The Golden State Warriors’ dominance of the league reached its conclusion when the Toronto Raptors finished off a Game 6 victory to win the 2019 NBA Finals.
In the decisive contest―as they’d done throughout the series―the Raptors overwhelmed Golden State on the offensive end. Kawhi Leonard was a consistent force, but role players stepped into the spotlight for Toronto. That depth carried the Raptors past a battered and bruised, yet persistent, Warriors squad.
Although injuries to Kevin Durant and Klay Thompson put Golden State in a hole, the clear takeaway was Toronto had the better team on the floor. This championship was no fluke; the Eastern Conference champions deserved the confetti.
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Looking back at the six-game series, a few stats and trends clearly shaped the result in this year’s Finals.
When the Raptors had an efficient night shooting three-pointers, they pulled out a win. Toronto posted a 39.0 percent mark in four victories but stumbled to a 27.1 clip in two losses.
Fred VanVleet provided the largest long-range impact, hitting a team-best 16 with several exceptionally timely trifectas late in games. The Wichita State product also buried 5-of-11 threes in Game 6 when he posted a playoff-high 22 points.
Danny Green’s six triples played a pivotal role in Game 3, while Kyle Lowry and Pascal Siakam combining for seven three-pointers helped the Raptors avoid a slow start on the road in Game 6.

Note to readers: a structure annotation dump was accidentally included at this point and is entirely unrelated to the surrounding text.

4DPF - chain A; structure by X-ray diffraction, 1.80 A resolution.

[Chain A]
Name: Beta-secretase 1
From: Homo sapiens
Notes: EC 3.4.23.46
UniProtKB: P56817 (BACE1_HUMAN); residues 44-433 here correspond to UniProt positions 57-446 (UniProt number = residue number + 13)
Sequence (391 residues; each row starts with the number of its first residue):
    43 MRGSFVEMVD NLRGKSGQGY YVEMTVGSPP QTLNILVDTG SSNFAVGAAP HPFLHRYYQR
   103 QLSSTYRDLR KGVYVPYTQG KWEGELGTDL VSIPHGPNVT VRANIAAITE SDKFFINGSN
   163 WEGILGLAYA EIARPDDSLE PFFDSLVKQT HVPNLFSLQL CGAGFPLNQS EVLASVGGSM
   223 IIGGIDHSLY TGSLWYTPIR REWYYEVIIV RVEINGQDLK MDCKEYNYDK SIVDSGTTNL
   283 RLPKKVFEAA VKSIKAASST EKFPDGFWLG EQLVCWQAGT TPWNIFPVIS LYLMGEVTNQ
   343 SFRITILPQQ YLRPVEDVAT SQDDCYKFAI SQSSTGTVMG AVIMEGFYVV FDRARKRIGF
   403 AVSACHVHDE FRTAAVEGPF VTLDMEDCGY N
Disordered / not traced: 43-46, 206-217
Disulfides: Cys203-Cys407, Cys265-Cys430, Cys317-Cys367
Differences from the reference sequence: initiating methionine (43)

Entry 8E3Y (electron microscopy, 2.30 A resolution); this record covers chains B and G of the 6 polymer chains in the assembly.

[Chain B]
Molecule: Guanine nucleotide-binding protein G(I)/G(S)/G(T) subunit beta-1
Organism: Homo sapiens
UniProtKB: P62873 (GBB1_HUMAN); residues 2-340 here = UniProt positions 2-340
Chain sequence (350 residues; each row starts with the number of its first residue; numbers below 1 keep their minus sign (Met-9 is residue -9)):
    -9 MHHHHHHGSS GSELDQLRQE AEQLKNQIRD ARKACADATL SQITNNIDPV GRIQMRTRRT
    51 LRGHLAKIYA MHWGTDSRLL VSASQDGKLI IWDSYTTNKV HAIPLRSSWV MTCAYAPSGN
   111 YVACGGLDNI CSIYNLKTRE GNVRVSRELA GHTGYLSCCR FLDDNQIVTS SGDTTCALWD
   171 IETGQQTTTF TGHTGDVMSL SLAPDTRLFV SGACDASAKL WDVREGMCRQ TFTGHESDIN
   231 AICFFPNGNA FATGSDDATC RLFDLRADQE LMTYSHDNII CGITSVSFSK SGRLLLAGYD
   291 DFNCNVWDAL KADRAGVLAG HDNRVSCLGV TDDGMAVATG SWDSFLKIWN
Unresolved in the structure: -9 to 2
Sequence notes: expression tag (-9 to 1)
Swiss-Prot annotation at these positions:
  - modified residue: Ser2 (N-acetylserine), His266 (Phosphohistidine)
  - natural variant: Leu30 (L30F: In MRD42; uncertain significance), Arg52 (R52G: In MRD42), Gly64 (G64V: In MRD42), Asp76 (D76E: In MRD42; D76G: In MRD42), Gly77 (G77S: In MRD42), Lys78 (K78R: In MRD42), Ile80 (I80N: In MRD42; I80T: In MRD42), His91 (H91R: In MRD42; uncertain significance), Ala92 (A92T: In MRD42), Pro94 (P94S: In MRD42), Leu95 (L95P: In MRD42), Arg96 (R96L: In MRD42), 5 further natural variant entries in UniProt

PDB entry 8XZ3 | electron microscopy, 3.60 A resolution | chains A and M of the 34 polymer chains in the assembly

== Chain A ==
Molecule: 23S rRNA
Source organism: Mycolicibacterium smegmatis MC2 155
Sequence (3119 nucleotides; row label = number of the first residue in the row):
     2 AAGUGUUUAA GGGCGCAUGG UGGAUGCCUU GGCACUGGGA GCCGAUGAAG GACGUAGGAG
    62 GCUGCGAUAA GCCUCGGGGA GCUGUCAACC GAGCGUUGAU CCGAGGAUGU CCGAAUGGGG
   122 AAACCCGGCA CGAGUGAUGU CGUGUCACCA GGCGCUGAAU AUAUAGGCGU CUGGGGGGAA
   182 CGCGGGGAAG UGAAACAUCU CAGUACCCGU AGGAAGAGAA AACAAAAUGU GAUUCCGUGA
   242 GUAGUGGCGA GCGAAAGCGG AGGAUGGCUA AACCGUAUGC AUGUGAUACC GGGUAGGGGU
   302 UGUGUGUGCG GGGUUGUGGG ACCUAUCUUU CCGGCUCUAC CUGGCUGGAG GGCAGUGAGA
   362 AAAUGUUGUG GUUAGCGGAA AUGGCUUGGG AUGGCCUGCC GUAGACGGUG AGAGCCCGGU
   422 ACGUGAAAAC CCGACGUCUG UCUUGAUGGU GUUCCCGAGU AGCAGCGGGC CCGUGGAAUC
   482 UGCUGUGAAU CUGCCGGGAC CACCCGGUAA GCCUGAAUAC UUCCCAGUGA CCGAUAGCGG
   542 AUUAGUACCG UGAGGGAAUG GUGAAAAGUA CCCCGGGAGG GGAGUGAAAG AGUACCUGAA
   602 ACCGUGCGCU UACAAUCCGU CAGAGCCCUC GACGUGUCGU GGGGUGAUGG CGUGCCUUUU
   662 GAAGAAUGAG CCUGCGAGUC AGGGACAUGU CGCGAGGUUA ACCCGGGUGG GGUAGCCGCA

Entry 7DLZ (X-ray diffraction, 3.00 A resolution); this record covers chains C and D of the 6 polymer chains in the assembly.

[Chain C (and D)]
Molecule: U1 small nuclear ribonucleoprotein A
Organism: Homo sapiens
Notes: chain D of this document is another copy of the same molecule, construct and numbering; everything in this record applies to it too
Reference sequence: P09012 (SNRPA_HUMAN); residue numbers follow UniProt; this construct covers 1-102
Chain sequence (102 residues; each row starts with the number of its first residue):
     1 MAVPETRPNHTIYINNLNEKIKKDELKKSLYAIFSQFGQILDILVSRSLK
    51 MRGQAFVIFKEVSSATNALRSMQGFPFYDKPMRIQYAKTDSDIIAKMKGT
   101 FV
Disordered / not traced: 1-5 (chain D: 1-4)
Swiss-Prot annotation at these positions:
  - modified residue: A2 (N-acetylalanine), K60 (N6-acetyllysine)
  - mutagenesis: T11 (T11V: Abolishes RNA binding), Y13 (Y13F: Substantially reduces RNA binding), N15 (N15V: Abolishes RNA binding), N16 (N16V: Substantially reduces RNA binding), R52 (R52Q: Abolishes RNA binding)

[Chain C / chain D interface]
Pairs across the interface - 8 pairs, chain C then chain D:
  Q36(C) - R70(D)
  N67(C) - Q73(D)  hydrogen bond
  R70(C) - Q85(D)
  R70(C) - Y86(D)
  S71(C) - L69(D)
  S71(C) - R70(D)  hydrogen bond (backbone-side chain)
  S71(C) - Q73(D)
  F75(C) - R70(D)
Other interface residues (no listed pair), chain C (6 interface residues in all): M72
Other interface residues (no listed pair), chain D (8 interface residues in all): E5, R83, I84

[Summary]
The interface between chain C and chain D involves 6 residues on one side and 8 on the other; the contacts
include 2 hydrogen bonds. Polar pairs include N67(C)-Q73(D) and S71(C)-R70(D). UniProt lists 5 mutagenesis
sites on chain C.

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Leonard, meanwhile, paced Toronto with 28.5 points per game and seemed to provide a game-changing run each night. Leonard posted a 15-point third quarter in Game 3, a 17-point third quarter in Game 4 and a 10-point spurt late in Game 5.
The All-Star forward earned his second career Finals MVP, though the Raptors’ team defense was a huge reason for their success.
Golden State averaged 117.3 points while shooting 48.7 percent in 16 postseason games to reach the NBA Finals. Even without Durant and Cousins in the Western Conference Finals, the Warriors tallied 114.8 points per game with a field-goal clip of exactly 49 percent.
Toronto dropped those numbers to 105.8 and 44.8, respectively.
Led by Lowry and VanVleet, the Raptors constantly trapped and sent extra defenders to disrupt Stephen Curry ―who still managed to contribute a Finals-best 30.5 points with six assists per game.
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The key for Toronto, though, was limiting everyone else beyond Curry and Thompson. The Raptors typically did exactly that, beyond the occasional surge from Andre Iguodala and DeMarcus Cousins.
And, yes, there’s the elephant in the room.
The Raptors have no motive to apologize. They should not be compelled to minimize their accomplishments. But no reasonable person will argue Toronto didn’t also benefit from enormous injury luck.
Golden State took advantage of such unfortunate issues to opponents in the past― Kyrie Irving, Kevin Love, Kawhi Leonard and Chris Paul, notably―but felt the brunt of the pain in 2019.
Durant missed four games, then ruptured his Achilles in Game 5. Thompson missed Game 3 because of a hamstring injury and tore the ACL in his left knee in Game 6. Cousins barely recovered in time to start the series, and Kevon Looney played through a fracture near his chest after leaving Game 2 early and missing Game 3.
Nobody is suggesting the All-Star-filled Warriors should receive sympathy cards. But with suspect depth emerging as a problem during the regular season anyway, Golden State didn’t have enough quality on the bench to handle Toronto.
Follow Bleacher Report writer David Kenyon on Twitter @Kenyon19_BR